Whether it’s for promoting your brand or just your personal Instagram, the iPhone is a great resource for taking high-quality photos. By considering the lighting, editing, and content you post, you can create and share beautiful imagery that will draw in an audience.
Lighting is your most powerful tool. While you can’t always control the light, it’s still important to consider. A few great lighting circumstances are:
- cloudy weather
- window light
During a sunset, I place my subject in front of the sun when possible. With stills (such as food or products), I shoot by a window or under a shaded area with soft light. This ensures that there is no glare and the light is even throughout the image.
Editing is the one thing you have total control over. I use the VSCO app on my iPhone for all of my edits, but any simple editing app will give you the power to really transform your image. A few steps I always take are:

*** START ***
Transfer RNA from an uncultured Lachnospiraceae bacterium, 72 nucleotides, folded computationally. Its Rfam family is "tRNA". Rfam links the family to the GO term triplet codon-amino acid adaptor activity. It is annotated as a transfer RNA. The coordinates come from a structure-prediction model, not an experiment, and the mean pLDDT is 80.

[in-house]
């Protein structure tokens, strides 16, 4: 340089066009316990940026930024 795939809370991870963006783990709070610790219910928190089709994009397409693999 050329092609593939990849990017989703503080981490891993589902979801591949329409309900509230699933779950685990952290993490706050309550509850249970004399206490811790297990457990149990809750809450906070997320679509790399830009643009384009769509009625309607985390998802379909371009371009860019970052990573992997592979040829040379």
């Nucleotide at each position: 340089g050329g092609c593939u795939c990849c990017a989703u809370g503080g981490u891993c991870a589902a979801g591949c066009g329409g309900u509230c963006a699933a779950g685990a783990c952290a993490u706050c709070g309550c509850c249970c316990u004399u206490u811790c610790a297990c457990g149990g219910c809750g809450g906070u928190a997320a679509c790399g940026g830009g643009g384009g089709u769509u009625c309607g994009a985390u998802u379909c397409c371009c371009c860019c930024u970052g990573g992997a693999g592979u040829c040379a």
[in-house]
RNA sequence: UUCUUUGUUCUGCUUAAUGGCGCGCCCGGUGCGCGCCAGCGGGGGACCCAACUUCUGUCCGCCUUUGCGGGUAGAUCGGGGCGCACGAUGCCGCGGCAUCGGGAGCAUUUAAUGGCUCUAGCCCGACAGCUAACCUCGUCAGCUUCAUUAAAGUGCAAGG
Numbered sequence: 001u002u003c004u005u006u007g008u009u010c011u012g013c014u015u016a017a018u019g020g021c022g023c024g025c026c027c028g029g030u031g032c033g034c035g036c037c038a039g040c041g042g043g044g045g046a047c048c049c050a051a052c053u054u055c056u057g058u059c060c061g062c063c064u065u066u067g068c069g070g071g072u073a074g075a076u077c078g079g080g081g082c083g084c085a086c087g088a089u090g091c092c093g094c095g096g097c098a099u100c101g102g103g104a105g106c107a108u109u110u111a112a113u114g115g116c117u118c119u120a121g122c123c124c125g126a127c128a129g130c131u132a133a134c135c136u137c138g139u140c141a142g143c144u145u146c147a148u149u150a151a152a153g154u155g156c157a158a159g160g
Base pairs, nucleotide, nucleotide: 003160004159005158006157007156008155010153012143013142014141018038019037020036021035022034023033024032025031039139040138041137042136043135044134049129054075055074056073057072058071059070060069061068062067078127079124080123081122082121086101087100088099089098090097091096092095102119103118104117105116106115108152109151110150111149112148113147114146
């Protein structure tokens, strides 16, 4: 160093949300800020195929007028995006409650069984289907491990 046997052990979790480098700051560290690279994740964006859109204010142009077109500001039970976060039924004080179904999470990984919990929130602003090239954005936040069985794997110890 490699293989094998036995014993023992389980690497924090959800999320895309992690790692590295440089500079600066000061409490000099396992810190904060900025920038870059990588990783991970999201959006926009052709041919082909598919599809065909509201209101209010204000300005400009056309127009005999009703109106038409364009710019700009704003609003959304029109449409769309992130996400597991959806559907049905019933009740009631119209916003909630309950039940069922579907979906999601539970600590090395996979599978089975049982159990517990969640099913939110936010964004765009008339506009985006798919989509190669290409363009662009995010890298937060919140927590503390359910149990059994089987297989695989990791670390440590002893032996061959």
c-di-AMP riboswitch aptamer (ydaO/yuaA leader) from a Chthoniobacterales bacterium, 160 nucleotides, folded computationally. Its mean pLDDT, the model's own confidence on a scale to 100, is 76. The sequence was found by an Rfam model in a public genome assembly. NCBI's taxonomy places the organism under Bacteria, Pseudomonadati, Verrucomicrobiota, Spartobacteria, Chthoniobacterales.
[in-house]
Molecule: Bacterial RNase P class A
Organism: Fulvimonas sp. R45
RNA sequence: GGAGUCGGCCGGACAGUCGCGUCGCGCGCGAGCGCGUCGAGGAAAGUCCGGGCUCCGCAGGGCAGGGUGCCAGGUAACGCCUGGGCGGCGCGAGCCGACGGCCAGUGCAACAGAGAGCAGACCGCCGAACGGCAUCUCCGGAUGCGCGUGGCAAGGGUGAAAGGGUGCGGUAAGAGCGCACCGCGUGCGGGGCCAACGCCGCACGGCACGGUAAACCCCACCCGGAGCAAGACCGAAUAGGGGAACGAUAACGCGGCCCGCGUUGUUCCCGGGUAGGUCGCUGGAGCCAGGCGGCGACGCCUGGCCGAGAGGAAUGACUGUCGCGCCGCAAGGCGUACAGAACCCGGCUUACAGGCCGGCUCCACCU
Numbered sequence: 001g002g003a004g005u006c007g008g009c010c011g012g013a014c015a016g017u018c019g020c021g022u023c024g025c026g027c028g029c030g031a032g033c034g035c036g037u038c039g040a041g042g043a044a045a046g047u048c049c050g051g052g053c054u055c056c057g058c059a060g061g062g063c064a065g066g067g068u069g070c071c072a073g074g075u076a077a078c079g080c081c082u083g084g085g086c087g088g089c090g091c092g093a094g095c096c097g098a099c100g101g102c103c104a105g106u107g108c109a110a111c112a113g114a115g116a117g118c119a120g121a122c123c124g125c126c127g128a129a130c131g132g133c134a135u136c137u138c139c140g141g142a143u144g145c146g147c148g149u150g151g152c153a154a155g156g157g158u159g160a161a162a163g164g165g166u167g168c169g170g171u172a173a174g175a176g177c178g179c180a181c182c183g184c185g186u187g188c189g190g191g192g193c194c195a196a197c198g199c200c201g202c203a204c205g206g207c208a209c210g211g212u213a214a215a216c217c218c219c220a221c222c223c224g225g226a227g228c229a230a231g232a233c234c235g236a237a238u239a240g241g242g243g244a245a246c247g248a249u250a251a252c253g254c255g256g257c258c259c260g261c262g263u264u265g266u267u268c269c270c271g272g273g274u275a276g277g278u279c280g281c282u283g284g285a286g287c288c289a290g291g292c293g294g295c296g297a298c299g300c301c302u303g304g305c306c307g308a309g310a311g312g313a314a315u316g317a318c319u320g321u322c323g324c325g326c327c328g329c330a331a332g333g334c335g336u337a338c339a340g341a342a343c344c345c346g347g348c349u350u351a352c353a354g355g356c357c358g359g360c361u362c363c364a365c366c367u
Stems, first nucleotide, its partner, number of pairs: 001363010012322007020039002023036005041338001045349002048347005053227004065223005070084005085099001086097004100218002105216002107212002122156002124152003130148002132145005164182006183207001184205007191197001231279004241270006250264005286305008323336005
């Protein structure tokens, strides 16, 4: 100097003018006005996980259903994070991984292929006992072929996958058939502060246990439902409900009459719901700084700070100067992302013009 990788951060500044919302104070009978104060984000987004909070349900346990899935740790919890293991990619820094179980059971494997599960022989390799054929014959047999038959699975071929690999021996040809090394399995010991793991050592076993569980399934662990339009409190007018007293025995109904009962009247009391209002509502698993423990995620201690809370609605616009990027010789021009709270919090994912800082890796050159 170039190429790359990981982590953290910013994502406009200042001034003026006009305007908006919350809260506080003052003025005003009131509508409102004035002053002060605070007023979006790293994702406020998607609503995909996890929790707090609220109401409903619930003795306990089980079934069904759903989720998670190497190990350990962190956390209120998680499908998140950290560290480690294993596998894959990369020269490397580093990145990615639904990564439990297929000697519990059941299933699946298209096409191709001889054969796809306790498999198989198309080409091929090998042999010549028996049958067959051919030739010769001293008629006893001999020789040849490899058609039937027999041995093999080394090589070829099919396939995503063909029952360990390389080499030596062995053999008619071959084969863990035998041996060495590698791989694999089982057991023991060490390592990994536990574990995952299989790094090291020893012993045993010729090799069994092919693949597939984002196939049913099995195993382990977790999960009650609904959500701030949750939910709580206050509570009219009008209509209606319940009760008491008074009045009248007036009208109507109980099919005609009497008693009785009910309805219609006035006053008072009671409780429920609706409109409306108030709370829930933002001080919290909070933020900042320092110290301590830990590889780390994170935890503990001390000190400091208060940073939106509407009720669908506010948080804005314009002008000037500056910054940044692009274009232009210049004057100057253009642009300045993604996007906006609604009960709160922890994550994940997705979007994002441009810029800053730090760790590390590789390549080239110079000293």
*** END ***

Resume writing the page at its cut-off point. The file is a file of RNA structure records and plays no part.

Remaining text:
- increase the brightness and contrast
- add sharpness
- add a filter onto the image
- crop the image as needed
I often use the grid tool (“Rule of Thirds”) to crop my images. By placing the focal point of your image where two of the lines meet, you can create a more appealing shot. See some before and after edits below of our view outside the office and some Hobie collateral that SDA designed.
Instagram is a great platform to share photos with friends, but as a photographer and designer, I am a bit picky when it comes to what I post. I have to consider that I am also representing myself as a professional and creative through my photos. It’s always important to think of your target audience and post content that appeals to them. Additionally, try adding some surprising elements to your feed with quotes, lifestyle images, and other photos that capture your brand’s personality while also promoting your products and services.
These are my primary tips for taking great shots on your iPhone to improve your Instagram or Facebook feed. The iPhone really is an amazing piece of equipment. See a few of my iPhone 6 shots below.
Horseshoe Bend on a cloudy day.
My friend Olivia on an overcast morning.
Joshua Tree during sunrise.
Poke lunch in window light.
Yosemite during harsh sunlight around noon.